Heritage > Rulers
Charles II, 1630-1685
Charles was born in 1630, and married Catherine of Braganza, daughter of King John IV of Portugal. He had no legitimate children but plenty of bastards.
King of Great Britain and Ireland, whose restoration to the throne in 1660 came after eleven years of Oliver Cromwell's republican rule.
Faced with a puritanical parliament and popular anti-Catholic sentiment (including the Popish Plot), Charles introduced the test act and other anti-Catholic measures, despite his preference for religious toleration and his secret alliance with Catholic France.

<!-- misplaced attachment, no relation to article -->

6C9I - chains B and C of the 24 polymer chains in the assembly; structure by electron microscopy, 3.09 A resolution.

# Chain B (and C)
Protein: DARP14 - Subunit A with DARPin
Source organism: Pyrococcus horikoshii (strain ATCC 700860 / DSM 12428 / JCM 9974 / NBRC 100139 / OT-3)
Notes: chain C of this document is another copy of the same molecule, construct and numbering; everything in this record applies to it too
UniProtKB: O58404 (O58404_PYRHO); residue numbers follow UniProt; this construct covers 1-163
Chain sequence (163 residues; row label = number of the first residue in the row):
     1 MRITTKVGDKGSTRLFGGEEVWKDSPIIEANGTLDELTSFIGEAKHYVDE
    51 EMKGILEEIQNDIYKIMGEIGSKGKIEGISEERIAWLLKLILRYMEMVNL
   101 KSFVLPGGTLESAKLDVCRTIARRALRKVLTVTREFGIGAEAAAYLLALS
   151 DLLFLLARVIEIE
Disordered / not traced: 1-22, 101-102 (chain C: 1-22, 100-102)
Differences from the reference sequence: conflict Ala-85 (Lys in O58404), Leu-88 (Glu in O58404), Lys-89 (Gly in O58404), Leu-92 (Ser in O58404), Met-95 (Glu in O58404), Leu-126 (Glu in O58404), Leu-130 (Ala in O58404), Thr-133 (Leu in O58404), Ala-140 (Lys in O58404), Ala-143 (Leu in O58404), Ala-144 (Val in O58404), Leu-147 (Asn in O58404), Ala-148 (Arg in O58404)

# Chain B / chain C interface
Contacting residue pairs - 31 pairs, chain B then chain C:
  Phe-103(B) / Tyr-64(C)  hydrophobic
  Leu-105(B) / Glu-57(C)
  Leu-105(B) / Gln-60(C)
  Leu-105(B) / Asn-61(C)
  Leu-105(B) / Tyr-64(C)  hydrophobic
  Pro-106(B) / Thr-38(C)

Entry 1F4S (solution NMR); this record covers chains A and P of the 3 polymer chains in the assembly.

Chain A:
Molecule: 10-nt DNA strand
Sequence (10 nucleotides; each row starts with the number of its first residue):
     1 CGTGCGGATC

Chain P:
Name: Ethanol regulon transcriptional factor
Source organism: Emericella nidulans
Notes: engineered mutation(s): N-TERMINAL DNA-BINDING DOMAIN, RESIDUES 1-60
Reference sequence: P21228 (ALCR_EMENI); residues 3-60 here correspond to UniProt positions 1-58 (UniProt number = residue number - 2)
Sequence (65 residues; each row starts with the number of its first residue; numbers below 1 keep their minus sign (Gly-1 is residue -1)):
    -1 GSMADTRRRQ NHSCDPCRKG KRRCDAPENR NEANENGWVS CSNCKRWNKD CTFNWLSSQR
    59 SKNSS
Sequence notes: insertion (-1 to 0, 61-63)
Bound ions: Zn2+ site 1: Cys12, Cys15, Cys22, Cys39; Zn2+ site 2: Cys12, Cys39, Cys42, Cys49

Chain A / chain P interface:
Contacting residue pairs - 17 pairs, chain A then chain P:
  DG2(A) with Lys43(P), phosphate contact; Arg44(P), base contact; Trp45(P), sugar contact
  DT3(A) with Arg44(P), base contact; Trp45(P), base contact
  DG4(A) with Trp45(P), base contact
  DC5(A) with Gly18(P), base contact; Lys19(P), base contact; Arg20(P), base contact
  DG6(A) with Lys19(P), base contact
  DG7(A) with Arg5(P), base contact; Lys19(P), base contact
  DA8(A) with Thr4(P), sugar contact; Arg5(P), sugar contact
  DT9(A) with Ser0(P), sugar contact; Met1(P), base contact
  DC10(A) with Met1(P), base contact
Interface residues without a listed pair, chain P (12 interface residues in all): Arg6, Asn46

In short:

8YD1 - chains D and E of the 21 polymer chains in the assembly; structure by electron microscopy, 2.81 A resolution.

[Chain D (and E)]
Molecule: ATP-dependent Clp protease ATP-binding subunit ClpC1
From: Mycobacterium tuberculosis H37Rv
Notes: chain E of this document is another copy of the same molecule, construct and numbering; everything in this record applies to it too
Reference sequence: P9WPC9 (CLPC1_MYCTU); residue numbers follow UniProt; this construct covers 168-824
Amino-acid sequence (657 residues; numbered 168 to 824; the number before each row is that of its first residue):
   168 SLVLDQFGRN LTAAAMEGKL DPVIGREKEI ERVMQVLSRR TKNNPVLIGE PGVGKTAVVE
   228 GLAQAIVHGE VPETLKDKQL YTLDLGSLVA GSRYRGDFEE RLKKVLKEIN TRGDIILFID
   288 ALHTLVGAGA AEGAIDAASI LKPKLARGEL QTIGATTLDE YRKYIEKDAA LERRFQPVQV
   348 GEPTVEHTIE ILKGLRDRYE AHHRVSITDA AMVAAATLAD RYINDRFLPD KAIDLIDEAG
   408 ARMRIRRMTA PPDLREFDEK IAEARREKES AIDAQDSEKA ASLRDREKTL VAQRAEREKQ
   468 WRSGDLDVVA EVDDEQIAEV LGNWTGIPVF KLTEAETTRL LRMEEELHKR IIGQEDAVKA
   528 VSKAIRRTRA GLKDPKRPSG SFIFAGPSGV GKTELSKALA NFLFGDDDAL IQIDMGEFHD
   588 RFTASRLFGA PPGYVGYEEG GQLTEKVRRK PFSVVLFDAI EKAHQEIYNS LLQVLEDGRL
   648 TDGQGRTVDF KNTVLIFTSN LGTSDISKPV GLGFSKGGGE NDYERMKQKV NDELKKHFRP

He refused, however, to allow parliament to exclude his Catholic brother James from the succession. Charles's reign saw the reintroduction of pastimes such as bear-bating and theatre-going, banned during the Commonwealth. His own enthusastic pursuit of pleasure earned him the nickname 'the merry monarch'. Nell Gwyn was one of his many mistresses. His marriage was childless, but he fathered at least 14 illegitimate offsprings.
After his defeat at Worcester in the civil war, Charles took refuged from Cromwell's Roundheads at Boscobel House in Shropshire, hiding by day in a hallow oak tree in the grounds. 'The 'Royal Oak' which can be seen there today is said to have grown from an acorn of that tree. Charles II's dying words were reportedly 'Let not poor Nelly (Nell Gwyn) starve'.